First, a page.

Lost in the Andes also features an introduction by noted Barks scholar Donald Ault, and detailed commentary/annotations for each story at the end of the book, written by the foremost Barks authorities in the world.
These new editions feature meticulously restored and re-colored pages in a beautifully designed, affordable and accessible format. Discover the genius of Carl Barks!
Just arrived in our warehouse and ready to ship to our mail-order customers:
308-page black & white/color 11.25" x 9.25" hardcover • $39.99
Walt Kelly started his career at age 13 in Connecticut as a cartoonist and reporter for the Bridgeport Post. In 1935, he moved to Los Angeles and joined the Walt Disney Studio, where he worked on classic animated films, including Pinocchio, Dumbo, and Fantasia. Rather than take sides in a bitter labor strike, he moved back east in 1941 and began drawing comic books.
It was during this time that Kelly created Pogo Possum. The character first appeared in Animal Comics as a secondary player in the “Albert the Alligator” feature. It didn’t take long until Pogo became the comic’s leading character. After WWII, Kelly became artistic director at the New York Star, where he turned Pogo into a daily strip. By late 1949, Pogo appeared in hundreds of newspapers. Until his death in 1973, Kelly produced a feature that has become widely cherished among casual readers and aficionados alike.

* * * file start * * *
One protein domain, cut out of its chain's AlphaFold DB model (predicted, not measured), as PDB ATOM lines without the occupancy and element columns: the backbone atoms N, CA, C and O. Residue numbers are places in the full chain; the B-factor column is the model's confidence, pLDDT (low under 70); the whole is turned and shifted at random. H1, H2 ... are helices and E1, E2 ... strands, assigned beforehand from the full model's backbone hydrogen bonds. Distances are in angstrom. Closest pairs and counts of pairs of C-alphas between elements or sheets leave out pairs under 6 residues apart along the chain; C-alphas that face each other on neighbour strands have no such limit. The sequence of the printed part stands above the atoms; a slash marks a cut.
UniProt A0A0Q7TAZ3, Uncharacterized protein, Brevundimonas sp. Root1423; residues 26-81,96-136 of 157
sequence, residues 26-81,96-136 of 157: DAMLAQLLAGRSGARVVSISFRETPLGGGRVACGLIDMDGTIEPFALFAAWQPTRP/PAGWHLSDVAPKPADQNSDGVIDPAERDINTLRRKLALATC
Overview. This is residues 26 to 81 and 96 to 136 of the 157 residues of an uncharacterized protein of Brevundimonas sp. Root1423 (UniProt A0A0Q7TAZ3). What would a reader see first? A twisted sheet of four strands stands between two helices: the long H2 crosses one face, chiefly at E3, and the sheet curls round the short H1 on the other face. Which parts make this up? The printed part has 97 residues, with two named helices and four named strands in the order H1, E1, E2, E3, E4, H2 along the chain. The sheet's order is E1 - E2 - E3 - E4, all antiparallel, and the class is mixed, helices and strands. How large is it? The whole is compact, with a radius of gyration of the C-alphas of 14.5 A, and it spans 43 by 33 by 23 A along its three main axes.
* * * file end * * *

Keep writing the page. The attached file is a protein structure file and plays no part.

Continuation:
Kelly blended nonsense language, poetry, and political and social satire to make Pogo an essential contribution to American “intellectual” comics. As the strip progressed, it became a hilarious platform for Kelly’s scathing political views in which he skewered national bogeymen like J. Edgar Hoover, Joseph McCarthy, George Wallace, and Richard Nixon.